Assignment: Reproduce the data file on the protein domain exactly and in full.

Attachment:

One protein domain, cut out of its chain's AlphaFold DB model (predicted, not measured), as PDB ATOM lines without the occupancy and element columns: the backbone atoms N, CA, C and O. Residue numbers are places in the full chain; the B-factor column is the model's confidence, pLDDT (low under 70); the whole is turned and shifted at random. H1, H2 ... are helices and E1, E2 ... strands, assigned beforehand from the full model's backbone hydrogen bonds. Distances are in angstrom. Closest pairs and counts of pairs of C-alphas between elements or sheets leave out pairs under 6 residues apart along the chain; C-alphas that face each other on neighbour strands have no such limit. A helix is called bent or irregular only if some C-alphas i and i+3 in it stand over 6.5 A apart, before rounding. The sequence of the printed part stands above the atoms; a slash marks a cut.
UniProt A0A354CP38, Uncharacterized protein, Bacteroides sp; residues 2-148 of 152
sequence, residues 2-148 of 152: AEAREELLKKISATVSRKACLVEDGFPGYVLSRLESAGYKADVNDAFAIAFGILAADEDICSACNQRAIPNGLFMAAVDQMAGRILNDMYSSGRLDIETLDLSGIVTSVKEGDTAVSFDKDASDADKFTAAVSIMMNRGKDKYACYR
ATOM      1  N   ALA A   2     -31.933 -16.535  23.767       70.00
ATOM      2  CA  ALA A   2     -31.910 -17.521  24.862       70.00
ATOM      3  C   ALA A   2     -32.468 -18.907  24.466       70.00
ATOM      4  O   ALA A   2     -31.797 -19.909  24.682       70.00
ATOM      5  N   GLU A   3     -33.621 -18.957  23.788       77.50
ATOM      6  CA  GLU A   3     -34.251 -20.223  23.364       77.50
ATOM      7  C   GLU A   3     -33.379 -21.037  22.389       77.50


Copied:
One protein domain, cut out of its chain's AlphaFold DB model (predicted, not measured), as PDB ATOM lines without the occupancy and element columns: the backbone atoms N, CA, C and O. Residue numbers are places in the full chain; the B-factor column is the model's confidence, pLDDT (low under 70); the whole is turned and shifted at random. H1, H2 ... are helices and E1, E2 ... strands, assigned beforehand from the full model's backbone hydrogen bonds. Distances are in angstrom. Closest pairs and counts of pairs of C-alphas between elements or sheets leave out pairs under 6 residues apart along the chain; C-alphas that face each other on neighbour strands have no such limit. A helix is called bent or irregular only if some C-alphas i and i+3 in it stand over 6.5 A apart, before rounding. The sequence of the printed part stands above the atoms; a slash marks a cut.
UniProt A0A354CP38, Uncharacterized protein, Bacteroides sp; residues 2-148 of 152
sequence, residues 2-148 of 152: AEAREELLKKISATVSRKACLVEDGFPGYVLSRLESAGYKADVNDAFAIAFGILAADEDICSACNQRAIPNGLFMAAVDQMAGRILNDMYSSGRLDIETLDLSGIVTSVKEGDTAVSFDKDASDADKFTAAVSIMMNRGKDKYACYR
ATOM      1  N   ALA A   2     -31.933 -16.535  23.767       70.00
ATOM      2  CA  ALA A   2     -31.910 -17.521  24.862       70.00
ATOM      3  C   ALA A   2     -32.468 -18.907  24.466       70.00
ATOM      4  O   ALA A   2     -31.797 -19.909  24.682       70.00
ATOM      5  N   GLU A   3     -33.621 -18.957  23.788       77.50
ATOM      6  CA  GLU A   3     -34.251 -20.223  23.364       77.50
ATOM      7  C   GLU A   3     -33.379 -21.037  22.389       77.50